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I never really understood the point of binding, beyond it being effectively shorthand for addeventlistener.

is there more to it? am I missing something?

thanks, dsdsdsdsd

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2 Answers 2

up vote 4 down vote accepted

Data binding is all about declaratively defining how data is displayed in the UI. Under the hood, it is a bit more complicated, because there are more needs than just hooking addEventListener to support the features of data binding.

It is a very powerful feature, actually, and to understand it more, we can look at a simple "Hello World" application:

<s:Application xmlns:fx="http://ns.adobe.com/mxml/2009" 
               xmlns:s="library://ns.adobe.com/flex/spark">
    <s:HGroup>
        <s:TextInput id="input" />
        <s:Label text="Hello {input.text}" />
    </s:HGroup>

</s:Application>

Now, compile this app with the --keep compiler flag and look at the new folder "bin-debug/generated". We are interested in HelloWorld-generated.as

Here is where that binding gets defined and called from the constructor:

private function _HelloWorld_bindingsSetup():Array
{
    var result:Array = [];

    result[0] = new mx.binding.Binding(this,
        function():String
        {
            var result:* = "Hello " + (input.text);
            return (result == undefined ? null : String(result));
        },
        null,
        "_HelloWorld_Label1.text"
        );


    return result;
}

A little later, in the HelloWorld constructor, you get a call to set up the watchers:

        _watcherSetupUtil.setup(this,
                function(propertyName:String):* { return target[propertyName]; },
                function(propertyName:String):* { return HelloWorld[propertyName]; },
                bindings,
                watchers);

Which really just does this:

watchers[0] = new mx.binding.PropertyWatcher("input", 
                                            { propertyChange: true }, 
                                            [ bindings[0] ] , 
                                            propertyGetter );
watchers[1] = new mx.binding.PropertyWatcher("text",
                                             { change: true,
                                               textChanged: true },
                                             [ bindings[0] ],
                                             null);

Things get more complicated with two-way bindings.

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+1 for adding in the generated ActionScript done by binding. –  JeffryHouser May 10 '11 at 1:27
    
Great answer, thanks for adding this! –  Myk May 10 '11 at 14:43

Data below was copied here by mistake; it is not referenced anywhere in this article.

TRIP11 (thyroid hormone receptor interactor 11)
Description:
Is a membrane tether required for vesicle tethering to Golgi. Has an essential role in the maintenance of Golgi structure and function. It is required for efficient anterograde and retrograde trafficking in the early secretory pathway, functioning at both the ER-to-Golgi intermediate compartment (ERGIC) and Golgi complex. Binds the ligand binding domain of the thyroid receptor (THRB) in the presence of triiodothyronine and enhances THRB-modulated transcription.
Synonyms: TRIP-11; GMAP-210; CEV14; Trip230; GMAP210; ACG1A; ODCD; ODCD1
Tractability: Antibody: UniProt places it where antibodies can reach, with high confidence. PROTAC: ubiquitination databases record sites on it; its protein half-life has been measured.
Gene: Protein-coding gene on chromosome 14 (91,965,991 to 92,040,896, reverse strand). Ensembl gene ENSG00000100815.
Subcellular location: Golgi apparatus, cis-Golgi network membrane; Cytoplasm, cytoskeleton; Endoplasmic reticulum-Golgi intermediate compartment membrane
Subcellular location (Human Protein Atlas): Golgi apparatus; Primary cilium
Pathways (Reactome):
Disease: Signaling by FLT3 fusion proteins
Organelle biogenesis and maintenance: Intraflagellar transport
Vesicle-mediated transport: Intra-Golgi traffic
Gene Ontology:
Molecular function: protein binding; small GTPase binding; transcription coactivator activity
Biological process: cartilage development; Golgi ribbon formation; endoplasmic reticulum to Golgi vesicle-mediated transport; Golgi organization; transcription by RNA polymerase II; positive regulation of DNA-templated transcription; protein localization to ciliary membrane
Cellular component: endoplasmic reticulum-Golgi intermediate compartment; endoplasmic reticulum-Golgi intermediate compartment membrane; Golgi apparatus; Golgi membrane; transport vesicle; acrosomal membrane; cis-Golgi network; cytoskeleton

Data Binding in Flex 4 COULD I guess be described as a shortcut for addEventListener() - but that's a bit like saying that cars are just a shortcut for walking. If you're only going around the block, no big deal - but if you're building a complex application with lots of item renderers and lots of data points that can vary at a moment's notice, data binding lets you avoid writing hundreds of addEventListener() and removeEventListener() calls, as well as their associated handlers. It's kind of a really big deal, in that context.

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Agreed. Data binding, when used properly, is extremely powerful and expressive. It keeps the display of the data right where you expect it to be: where the UI element that displays it is. It significantly reduces your code and allows you to decouple your data from your UI. I make heavy use of this feature, as it is one of the best parts of the framework, IMO. –  Brian Genisio May 10 '11 at 0:15
    
+1 from me too. Binding can be very powerful. My one caution is to avoid an overuse of binding. Binding is often overused and can cause performance issues, especially in itemRenderers. I solve a lot of memory issues for Flextras clients by rewriting their renderers to not use binding. None of the Flex Framework components, for example, use Binding. There is a reason for that. –  JeffryHouser May 10 '11 at 1:26
    
@www.Flextras.com Even then, I would never say that one should avoid data binding in item renderers (you are not suggesting that either). I use data binding in item renderers all the time and have never had perf problems. That being said, I believe they can exist. Especially when going to mobile. This is a case of "understand your tool and make an educated decision". In the case of a component that will be used by everyone (like yours), it makes a ton of sense to avoid data binding. You don't know how your component will be used. But in a list of 50 things and one binding, it is often fine. –  Brian Genisio May 10 '11 at 10:07
    
Hmm, really? ItemRenderers get that super-handy bindable "data" property. You advise against binding against that? That was how I was taught to do it, but I'm the first to admit that I'm more of a Flash guy than a Flex guy so I could be wrong! –  Myk May 10 '11 at 14:42
    
I think he is saying "be careful". Perf can get bad with item renderers. That doesn't mean it will. Jeff (Flextras) develops components for everyone to use, so he needs to optimize for the worst case. If you don't notice a problem, I wouldn't avoid binding in item renderers (I do it all the time too). Just know that it is a likely place where you can experience perf problems. I am a big fan of avoiding pre-optimization and this is a prime case for it :) Fix it if it becomes a problem is my motto. –  Brian Genisio May 10 '11 at 19:25

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